I bike in the afternoons. It’s the best time to sweat it all out and feel tired for the rest of the evening, eating just little, like leftovers. At 4PM, along streets named after birds (I couldn’t remember much of their names), there were two men in formal wear in front of this house. It’s a block away from the house I liked the most, the one with the thickest vegetation—the type where you couldn’t see much but dense branches of trees and vines snaking its way through the fences and the gate.

In front of the house, these two men were an odd sight: they were standing with their bikes nearby, and one of them was reading a verse from a red leather bible. As I bike past the area I noticed a man inside the house, in his house clothes, doing his gardening with a hose or was it a pail? The tone of their conversation seems like they’re debating over verses, truths, experiences.

Biking seemed to me the only good way to exercise. I can’t imagine doing it in other ways: gyms are one of the last places I could imagine myself blending in, next to churches (but probably not temples) and banks. Lately I get this feeling, this heavy feeling that I just have to get out of the house every afternoon, to get some fresh air, which the subdivision has, no doubt, because of its geographic location: the apartment is just a stone’s throw from hundreds of hectares of age-old fish ponds and fishermen living in stilts and huts and lighthouses. By Sunday morning, whenever I stroll with my son, both of us could see nature unfolding: a thick flock of birds swirling around the fishponds, diving and lunging at their breakfast. From where we stand, the scene is worth filming, and during the processing, one ought to add a background of orchestra playing soft, gradual music. Graceful and exhilarating.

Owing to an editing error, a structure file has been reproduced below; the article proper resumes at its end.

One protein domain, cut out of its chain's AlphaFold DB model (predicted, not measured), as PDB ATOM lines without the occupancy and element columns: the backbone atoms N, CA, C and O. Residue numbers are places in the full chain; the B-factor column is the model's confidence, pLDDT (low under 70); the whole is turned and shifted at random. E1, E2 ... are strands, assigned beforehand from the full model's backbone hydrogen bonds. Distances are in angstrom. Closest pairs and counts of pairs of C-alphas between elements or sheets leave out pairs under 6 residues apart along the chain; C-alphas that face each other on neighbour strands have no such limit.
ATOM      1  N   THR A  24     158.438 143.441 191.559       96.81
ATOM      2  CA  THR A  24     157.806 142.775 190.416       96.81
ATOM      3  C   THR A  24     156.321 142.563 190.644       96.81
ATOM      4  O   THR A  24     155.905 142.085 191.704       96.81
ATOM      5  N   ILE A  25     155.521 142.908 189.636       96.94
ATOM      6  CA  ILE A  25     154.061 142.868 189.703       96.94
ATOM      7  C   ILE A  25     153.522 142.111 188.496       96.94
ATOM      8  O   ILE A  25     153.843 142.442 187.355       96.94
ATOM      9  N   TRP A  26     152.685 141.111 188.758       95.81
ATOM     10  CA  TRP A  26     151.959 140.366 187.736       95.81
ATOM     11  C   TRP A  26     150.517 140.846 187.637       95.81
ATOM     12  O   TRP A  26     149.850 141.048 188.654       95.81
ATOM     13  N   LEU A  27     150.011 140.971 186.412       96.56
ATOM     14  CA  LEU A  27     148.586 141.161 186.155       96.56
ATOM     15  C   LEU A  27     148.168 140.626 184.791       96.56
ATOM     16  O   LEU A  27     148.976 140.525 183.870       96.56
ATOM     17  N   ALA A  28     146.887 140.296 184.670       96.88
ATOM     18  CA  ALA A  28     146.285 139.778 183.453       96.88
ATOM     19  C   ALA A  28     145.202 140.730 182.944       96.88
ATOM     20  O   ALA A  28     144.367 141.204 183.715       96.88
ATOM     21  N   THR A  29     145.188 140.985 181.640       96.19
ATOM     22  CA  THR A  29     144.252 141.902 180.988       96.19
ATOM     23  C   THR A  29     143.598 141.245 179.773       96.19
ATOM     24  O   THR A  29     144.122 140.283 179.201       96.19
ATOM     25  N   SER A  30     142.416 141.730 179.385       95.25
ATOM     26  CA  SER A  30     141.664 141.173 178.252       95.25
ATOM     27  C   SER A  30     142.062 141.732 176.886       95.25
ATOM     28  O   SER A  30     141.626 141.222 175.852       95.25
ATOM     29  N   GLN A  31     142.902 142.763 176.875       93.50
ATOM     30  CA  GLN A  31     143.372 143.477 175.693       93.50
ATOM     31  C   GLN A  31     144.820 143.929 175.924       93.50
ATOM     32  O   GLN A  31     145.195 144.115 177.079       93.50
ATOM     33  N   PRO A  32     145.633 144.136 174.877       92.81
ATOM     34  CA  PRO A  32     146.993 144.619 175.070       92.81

Then the trees.

1. The pictures above were taken June of last year, or maybe July. Come to think of it, maybe I should take more pictures... It never occurred to me that my hybrid camera I've owned for four years still takes good pictures. At least in my parameters. (Technically, they call it a bridge camera, since it's a cross between a point-and-shoot and a DSLR, but relatively cheaper, lighter, and... well, less powerful than the latter.) I still dream of owning a Leica or those lightweight Fujifilm hybrids but both are very expensive.

2. Also, the fourth picture, that watch tower (or what I fondly call a lighthouse) was dismantled already. I just found out last month, when I started biking again. It explains why in the picture, the lighthouse seems to have harnesses of some sort attached to it. Then another question: why did they have to? I did have this fantasy of talking my way to its owners--the fishermen nearby--and hopefully persuade them, after drinking with them, to hoist myself up to that lighthouse and take good pictures.